Trump boosts troops in Afghanistan

Submitted by cathy n on 21 September, 2017 - 8:00 Author: Omar Raii

Those who wished to see an end to the United States’ longest ever military venture, its sixteen year-long war in Afghanistan, were left disappointed when in late August, Donald Trump committed to send more US troops in the country.

Trump has promised a further 4,000 troops and to scrap timetables for withdrawal. He has gone further than previous US presidents in explicitly calling out Pakistan for its “failures” in dealing with jihadists operating from Pakistani territory.

The move marks a clear shift for Donald Trump, a man already not known for predictability and consistency.
Prior to his election Trump was notorious for constantly tweeting negatively about Barack Obama’s lack of success in the war in Afghanistan, repeatedly denouncing the venture as a “waste of trillions of dollars”, saying that the US should “get out immediately” and complaining that the US should be “rebuilt first”.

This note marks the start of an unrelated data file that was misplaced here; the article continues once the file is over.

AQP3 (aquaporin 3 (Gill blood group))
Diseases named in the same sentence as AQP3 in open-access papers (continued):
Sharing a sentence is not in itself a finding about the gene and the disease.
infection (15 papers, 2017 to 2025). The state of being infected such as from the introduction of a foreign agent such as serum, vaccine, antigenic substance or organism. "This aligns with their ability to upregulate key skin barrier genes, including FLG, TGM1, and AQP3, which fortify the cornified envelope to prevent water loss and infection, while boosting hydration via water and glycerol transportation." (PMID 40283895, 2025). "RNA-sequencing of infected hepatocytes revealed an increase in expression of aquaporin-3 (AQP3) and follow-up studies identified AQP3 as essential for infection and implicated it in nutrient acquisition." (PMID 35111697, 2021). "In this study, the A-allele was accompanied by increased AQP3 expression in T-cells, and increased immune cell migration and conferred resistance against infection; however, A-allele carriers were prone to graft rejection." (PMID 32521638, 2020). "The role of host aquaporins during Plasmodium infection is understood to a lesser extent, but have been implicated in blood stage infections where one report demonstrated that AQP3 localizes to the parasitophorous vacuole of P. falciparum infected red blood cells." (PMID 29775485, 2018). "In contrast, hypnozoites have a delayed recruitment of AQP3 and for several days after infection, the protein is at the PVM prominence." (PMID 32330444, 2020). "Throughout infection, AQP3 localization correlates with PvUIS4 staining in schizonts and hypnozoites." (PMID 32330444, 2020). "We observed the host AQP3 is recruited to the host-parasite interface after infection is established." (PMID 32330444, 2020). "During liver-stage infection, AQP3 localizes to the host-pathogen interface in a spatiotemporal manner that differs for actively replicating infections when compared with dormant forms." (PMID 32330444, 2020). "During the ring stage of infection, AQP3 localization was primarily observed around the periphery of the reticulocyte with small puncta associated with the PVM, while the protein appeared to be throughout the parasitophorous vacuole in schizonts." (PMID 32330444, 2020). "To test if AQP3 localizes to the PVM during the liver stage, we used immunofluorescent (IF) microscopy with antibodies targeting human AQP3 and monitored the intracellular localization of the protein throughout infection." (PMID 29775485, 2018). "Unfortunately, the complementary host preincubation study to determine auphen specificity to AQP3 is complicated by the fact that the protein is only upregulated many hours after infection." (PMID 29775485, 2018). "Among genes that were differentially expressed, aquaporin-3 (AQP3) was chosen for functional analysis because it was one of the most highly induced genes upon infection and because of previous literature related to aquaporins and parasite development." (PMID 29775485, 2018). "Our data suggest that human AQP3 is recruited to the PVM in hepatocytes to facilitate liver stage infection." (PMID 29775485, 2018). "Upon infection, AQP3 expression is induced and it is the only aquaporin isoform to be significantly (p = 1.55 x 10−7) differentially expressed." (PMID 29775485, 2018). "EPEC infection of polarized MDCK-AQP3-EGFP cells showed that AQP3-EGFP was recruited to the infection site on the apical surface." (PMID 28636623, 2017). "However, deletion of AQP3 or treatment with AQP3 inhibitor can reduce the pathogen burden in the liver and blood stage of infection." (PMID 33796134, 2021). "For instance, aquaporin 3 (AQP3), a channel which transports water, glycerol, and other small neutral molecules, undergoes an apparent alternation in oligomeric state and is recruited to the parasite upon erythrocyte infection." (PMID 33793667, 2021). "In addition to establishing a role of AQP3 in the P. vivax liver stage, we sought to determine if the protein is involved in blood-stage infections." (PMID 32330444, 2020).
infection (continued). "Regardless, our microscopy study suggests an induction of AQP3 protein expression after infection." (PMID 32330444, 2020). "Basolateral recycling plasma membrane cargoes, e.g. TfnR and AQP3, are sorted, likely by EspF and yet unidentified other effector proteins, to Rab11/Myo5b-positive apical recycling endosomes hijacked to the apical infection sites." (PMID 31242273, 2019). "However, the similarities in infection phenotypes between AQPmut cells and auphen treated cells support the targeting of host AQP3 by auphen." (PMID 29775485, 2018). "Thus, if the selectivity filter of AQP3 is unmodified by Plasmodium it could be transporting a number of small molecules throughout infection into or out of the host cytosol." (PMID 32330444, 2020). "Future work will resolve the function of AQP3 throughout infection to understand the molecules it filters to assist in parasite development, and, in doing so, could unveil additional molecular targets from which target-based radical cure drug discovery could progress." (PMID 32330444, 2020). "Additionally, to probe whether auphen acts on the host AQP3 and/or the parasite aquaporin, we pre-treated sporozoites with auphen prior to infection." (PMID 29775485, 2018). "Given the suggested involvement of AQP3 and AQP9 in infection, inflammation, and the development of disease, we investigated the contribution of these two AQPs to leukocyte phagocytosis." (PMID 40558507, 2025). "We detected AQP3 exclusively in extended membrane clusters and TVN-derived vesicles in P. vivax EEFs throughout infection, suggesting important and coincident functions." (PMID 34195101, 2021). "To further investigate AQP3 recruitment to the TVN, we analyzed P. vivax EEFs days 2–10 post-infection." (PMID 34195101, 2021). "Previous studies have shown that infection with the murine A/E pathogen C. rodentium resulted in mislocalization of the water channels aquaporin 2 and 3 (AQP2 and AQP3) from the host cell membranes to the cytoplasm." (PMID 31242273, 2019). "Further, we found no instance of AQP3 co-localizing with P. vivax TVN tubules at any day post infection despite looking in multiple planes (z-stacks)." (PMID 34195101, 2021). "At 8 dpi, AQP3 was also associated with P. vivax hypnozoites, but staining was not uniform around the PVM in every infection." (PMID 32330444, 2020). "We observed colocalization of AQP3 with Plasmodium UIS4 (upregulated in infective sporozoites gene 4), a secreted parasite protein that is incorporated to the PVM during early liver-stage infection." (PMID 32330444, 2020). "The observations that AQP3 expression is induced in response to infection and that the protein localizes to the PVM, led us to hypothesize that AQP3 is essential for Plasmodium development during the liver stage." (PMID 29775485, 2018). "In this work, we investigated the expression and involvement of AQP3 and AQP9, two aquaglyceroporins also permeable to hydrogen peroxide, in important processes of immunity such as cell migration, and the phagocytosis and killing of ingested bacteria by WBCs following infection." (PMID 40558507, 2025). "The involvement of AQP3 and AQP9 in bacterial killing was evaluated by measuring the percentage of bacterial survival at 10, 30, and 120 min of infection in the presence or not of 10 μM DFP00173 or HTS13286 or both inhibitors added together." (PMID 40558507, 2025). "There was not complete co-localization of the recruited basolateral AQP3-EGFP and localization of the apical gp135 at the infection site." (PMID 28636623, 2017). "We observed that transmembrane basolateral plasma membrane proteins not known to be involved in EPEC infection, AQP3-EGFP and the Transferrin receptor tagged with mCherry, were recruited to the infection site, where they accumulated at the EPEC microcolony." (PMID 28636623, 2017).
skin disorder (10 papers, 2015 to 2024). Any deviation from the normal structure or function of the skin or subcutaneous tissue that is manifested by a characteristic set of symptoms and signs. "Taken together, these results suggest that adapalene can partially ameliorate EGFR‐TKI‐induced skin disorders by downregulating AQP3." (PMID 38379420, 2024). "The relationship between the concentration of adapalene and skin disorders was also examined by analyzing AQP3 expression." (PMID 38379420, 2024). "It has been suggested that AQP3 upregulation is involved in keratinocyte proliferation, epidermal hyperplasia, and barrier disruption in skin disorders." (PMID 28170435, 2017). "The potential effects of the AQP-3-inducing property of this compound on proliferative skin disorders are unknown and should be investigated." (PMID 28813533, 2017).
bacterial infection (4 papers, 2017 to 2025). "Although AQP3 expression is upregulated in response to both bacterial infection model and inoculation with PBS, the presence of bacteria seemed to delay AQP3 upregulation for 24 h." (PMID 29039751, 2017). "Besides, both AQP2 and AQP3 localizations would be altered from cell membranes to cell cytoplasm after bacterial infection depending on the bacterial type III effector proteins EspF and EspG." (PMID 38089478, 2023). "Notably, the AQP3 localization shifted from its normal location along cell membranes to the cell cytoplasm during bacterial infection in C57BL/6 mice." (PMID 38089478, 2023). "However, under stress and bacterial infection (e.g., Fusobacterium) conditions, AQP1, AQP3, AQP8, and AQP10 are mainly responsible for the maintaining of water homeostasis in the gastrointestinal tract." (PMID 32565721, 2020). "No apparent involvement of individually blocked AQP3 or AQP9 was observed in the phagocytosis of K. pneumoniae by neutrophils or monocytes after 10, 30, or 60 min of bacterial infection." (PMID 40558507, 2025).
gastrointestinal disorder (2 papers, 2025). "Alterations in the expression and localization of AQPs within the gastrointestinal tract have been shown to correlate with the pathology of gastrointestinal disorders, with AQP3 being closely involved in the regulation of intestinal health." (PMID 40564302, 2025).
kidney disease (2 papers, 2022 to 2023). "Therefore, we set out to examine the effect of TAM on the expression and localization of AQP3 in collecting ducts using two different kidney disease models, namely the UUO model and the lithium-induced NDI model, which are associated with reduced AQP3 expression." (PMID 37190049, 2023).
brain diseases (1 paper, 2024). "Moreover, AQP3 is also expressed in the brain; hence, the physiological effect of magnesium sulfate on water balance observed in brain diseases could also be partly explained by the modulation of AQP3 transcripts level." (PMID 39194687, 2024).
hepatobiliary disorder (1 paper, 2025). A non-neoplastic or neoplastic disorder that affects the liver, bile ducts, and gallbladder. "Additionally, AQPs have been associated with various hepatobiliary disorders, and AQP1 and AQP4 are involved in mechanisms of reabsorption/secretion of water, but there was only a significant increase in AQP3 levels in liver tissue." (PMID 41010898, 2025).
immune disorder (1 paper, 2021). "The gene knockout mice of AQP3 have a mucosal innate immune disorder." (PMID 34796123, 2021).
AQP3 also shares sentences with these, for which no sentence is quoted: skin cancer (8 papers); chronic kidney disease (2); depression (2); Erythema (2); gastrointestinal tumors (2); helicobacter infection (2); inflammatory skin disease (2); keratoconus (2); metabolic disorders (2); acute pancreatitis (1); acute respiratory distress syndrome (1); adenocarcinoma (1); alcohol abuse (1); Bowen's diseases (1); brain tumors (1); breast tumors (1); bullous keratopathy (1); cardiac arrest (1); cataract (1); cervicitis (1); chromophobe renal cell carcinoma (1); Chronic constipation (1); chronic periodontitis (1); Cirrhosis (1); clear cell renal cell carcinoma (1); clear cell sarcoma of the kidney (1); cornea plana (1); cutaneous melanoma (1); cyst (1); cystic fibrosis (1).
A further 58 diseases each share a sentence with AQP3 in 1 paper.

Donald Trump’s sudden conversion can be attributed to his Defence Secretary Mattis and National Security Adviser McMaster, both former generals who come from a US military establishment that sees Obama’s policy in Afghanistan as having been not just a failure but something that must be remedied by strength not withdrawal.
The Afghan government was officially pleased with the US shift.

Trump’s words have highlighted what many have known for years, that the war in Afghanistan is not so much about rebuilding a country or helping the Afghan people as having geostrategic control over a territory has long been used as a safe haven for jihadist organisations. In terms of that explicit objective, the US has clearly been failing in Afghanistan over the past few years.

But the belief that increased American troop presence will achieve anything substantial is naïve. In any case the main reasoning behind this latest initiative is effectively a short-term one. With the Taliban controlling large swathes of the country and ISIS/Daesh being a significant presence in Afghanistan, the US are hoping to crush the jihadist forces, as long as their co-thinkers ramp up attacks in the west.

The US war in Afghanistan cannot build a better future for the Afghan people — that is not what it’s about. The short-term goal of defeating certain jihadists is what’s most important and everything else is secondary.

And for a capricious narcissist like Trump, just about everything is secondary to posturing and looking tough.